From My Château Kitchen by Anne Willan

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  • Eat Your Books

    2001 James Beard Award Nominee

Notes about Recipes in this book

  • Ratafia ice cream

    • ashallen on July 03, 2021

      Recipe suggests using muscat wine or sweet port as a substitute for ratafia - I used ruby port and also substituted 2 tsp vanilla extract for vanilla bean. Nice flavors that are great with dark chocolate cake. Since I enjoy spiking my holiday eggnog with port, I also liked this though the cold temperatures definitely dull the port flavors. Recipe headnotes describe this as "pleasantly boozy" - when my husband tried it, he laughed and said "It's hot ice cream!" With all the alcohol, this behaved a bit differently from other ice creams - didn't fluff up much during churning, yielding less than a quart, stayed pretty soft even once fully frozen, and melted more quickly when served. Wasn't sweet enough for me before churning - I ended up doubling the sugar. Note that this recipe doesn't provide detailed instructions on how to make an ice cream custard (just gives ingredient quantities), but there are instructions under "Dried Fig and Marc Ice Cream" on p. 131.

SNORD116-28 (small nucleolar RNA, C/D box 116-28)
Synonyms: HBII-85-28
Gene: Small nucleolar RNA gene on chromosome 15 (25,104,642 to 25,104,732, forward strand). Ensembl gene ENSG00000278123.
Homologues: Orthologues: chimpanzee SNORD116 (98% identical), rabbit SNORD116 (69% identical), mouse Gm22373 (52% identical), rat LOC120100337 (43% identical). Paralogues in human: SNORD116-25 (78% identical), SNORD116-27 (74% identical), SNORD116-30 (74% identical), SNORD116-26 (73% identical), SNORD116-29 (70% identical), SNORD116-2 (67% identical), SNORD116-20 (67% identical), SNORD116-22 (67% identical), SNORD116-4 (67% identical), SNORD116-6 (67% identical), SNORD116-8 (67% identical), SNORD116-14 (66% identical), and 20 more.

• Françoise's caramel rice pudding

    • ashallen on November 27, 2019

      This is a very nice oven-baked rice pudding with a caramel sauce that cooks with the pudding. You flip the pudding upside down onto a serving plate and the caramel sauce runs down over everything - like a flan! The pudding unmolded well and was firm enough to cut in wedges like a cake - very pretty. Texture was good - not overly heavy/dense. Nice flavor as-is and would take easily to flavor variations. I did not make the orange sauce, but it would've been good, I'm sure, given that the pudding's fairly gently flavored.

  • Fresh mincemeat pies

    • ashallen on December 22, 2020